In the story of California politics, Gov. Jerry Brown benefits from the widely held notion that he is a leader on climate issues. But over the last four years, Brown has not delivered on his promise to put our water and health first in order to carry California into a new clean-energy economy. Instead, he's chosen to expand extreme oil and gas extraction, which harms our communities and undermines his own greenhouse-gas-reduction goals for California.
Brown continues to allow hydraulic fracturing, or "fracking," to extract oil in California, even in the face of clear and abundant scientific evidence warning against this method's dangers. There is little to no safety oversight around fracked wells, even those located just yards from elementary schools and next to farms that feed the nation and the world. If Brown really cares about climate issues, how can he ignore the emissions from fracking, the billions of gallons of oil-industry wastewater injected into aquifers and the health problems associated with fracking in the Central Valley, Los Angeles and beyond?
The sunset of Brown's career coincides with two key crises: a historic drought that threatens California communities; and, tied to the drought, climate change, the biggest challenge of our time. Yet Brown continues to allow the oil and gas industry to waste 2 million gallons of fresh water a day on extreme oil extraction in California. He continues to support these toxic methods that sabotage the goals of Senate Bills 1204 and 1275, which he signed in September to address air pollution in at-risk communities by cutting emissions that threaten respiratory health.
That's not climate leadership.
As he prepares for his final term as governor, Jerry Brown must choose: Will he stand up and do right by our water, our health and our communities by ending extreme oil extraction, or will he claim his legacy as the governor who chose not to protect Californians from oil- and gas-industry greed?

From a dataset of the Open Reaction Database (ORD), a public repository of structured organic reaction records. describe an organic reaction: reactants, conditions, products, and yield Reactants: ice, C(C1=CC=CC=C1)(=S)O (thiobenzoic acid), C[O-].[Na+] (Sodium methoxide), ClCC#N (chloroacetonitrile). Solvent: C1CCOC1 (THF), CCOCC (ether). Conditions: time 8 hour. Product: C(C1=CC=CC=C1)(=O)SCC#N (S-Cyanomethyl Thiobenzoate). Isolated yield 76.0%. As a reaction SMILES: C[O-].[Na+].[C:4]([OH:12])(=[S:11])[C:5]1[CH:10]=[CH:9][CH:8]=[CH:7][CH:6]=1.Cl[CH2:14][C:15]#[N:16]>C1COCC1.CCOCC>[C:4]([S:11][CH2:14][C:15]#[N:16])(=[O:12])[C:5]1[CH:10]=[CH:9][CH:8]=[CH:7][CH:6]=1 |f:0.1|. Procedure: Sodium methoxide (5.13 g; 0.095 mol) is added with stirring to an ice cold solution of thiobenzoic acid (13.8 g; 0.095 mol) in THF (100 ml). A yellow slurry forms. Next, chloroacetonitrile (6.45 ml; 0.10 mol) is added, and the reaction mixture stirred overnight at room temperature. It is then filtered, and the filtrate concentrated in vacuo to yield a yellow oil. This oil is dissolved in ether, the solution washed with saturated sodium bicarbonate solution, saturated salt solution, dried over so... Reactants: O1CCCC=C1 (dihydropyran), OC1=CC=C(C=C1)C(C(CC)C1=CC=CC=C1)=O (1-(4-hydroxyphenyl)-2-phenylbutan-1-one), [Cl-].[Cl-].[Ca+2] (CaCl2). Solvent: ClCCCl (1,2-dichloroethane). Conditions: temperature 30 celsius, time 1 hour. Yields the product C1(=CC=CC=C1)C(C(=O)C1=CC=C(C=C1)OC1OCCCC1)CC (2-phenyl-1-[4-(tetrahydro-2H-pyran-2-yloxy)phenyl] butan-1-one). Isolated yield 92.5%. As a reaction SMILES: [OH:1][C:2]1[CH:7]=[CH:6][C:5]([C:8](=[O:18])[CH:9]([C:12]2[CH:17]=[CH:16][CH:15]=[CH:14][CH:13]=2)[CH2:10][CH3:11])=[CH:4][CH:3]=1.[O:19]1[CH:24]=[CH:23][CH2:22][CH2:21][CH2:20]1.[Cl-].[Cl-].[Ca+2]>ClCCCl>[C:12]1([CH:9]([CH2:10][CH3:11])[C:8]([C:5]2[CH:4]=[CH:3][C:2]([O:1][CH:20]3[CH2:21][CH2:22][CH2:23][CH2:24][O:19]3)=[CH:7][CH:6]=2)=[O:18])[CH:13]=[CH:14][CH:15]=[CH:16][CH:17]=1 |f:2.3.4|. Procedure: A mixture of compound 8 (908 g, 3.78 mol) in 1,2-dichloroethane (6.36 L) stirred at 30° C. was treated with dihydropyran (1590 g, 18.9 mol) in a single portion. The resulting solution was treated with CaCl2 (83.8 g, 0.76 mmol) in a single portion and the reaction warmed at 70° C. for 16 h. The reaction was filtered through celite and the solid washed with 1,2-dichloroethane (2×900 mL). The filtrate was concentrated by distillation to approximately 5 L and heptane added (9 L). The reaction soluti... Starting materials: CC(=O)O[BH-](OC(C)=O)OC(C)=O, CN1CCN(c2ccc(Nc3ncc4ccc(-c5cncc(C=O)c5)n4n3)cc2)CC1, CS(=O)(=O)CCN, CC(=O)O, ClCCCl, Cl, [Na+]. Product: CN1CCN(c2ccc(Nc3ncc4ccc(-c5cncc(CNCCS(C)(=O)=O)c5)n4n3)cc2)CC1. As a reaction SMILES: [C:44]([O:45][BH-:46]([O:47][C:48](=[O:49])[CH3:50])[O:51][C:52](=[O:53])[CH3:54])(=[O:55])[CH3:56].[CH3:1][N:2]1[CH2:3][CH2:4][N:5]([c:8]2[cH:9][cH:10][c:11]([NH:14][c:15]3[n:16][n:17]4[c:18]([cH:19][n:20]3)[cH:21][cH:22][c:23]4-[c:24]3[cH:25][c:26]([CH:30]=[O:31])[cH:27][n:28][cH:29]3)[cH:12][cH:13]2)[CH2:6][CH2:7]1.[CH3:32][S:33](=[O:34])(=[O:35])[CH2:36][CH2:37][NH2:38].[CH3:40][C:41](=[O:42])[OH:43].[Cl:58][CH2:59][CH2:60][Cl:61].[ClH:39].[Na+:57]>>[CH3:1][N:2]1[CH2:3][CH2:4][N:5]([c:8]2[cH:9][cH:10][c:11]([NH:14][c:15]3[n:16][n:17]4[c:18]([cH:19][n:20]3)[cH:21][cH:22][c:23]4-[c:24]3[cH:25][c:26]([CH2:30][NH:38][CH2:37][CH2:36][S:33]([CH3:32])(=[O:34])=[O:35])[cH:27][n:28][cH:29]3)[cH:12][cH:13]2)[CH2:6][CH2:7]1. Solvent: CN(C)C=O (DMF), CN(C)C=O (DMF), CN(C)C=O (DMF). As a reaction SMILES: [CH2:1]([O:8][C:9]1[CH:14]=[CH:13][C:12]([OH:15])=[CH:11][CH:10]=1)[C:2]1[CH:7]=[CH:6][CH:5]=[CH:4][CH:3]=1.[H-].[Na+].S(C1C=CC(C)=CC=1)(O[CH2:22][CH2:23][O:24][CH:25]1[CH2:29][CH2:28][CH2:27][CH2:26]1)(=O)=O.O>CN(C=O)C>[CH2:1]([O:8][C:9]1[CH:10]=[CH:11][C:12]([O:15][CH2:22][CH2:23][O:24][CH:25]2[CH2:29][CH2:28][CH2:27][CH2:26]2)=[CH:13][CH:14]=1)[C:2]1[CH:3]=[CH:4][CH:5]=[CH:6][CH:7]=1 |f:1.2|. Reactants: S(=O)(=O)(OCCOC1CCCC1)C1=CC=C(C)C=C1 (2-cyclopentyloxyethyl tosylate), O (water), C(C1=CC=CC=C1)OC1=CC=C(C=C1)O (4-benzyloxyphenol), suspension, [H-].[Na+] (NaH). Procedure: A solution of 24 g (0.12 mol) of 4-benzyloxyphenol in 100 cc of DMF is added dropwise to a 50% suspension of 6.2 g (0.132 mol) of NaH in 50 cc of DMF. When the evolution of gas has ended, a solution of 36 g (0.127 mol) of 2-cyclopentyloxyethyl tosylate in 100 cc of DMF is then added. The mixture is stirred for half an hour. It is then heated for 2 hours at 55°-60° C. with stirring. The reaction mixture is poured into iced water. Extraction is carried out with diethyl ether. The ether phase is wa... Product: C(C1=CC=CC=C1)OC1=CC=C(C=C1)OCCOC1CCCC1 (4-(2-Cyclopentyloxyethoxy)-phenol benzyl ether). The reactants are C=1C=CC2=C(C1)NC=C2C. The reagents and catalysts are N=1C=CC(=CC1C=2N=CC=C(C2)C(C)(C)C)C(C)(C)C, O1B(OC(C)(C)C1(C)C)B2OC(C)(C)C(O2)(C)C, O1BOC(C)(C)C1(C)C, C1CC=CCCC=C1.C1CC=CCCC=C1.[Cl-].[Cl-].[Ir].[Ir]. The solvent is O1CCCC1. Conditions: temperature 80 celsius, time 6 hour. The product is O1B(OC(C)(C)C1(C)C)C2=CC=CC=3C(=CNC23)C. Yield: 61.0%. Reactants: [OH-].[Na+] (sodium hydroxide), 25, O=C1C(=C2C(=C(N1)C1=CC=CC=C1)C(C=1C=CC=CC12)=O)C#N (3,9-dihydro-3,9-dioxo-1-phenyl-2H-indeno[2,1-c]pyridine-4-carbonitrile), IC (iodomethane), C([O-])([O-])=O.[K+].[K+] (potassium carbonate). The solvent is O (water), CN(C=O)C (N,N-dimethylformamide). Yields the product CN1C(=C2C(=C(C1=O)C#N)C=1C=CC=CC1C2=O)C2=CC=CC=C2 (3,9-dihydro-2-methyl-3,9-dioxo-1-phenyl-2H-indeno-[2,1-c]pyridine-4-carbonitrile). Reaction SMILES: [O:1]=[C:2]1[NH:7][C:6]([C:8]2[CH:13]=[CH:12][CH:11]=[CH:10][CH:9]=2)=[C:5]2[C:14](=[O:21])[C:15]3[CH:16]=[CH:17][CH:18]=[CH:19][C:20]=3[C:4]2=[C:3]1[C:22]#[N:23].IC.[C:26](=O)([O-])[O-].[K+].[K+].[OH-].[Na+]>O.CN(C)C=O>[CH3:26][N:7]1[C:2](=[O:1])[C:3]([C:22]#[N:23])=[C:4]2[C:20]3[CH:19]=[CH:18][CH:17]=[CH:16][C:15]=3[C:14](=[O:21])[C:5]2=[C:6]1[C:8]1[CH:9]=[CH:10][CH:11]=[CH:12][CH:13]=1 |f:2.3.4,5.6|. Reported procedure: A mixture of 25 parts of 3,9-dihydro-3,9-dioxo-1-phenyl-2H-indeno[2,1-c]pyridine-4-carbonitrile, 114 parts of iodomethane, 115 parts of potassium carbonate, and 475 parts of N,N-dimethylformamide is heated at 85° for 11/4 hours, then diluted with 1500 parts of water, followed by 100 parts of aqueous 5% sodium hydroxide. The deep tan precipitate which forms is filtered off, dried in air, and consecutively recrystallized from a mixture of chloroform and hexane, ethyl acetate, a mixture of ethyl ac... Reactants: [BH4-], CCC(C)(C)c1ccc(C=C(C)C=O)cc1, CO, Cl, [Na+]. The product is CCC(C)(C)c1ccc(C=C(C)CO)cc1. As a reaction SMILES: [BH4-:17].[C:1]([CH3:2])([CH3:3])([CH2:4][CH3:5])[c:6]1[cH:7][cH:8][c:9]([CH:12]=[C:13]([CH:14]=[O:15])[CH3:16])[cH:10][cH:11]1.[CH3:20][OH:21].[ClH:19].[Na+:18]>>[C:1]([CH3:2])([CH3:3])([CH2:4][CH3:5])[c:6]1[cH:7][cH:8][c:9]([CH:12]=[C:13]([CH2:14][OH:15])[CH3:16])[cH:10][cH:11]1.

The people want Brown to do the right thing, and the momentum is clear. Last March, 4,000 people rallied in Sacramento urging Brown to end fracking. Over the last year leaders across California have pushed back on fracking in their hometowns, and people in directly affected communities are rising up every day to send a roaring message: Californians don't want fracking, and climate leaders don't frack. During this fall's election, voters in two California counties, San Benito and Mendocino, passed local bans on fracking.
Join this fight. On Saturday, Feb. 7, 2015, join thousands of Californians marching through the streets of Oakland, Brown's home city. March to demand that he use his last term in office to truly become the climate leader who helped protect California's water, health and communities for generations to come. Go to marchforclimateleadership.org to register, to learn about bus transportation or to learn how your organization can become a partner. Together, we can make the Feb. 7 March for Real Climate Leadership a game-changing moment for California and Brown's legacy.
Written by the organizational partners hosting the March for Real Climate Leadership.
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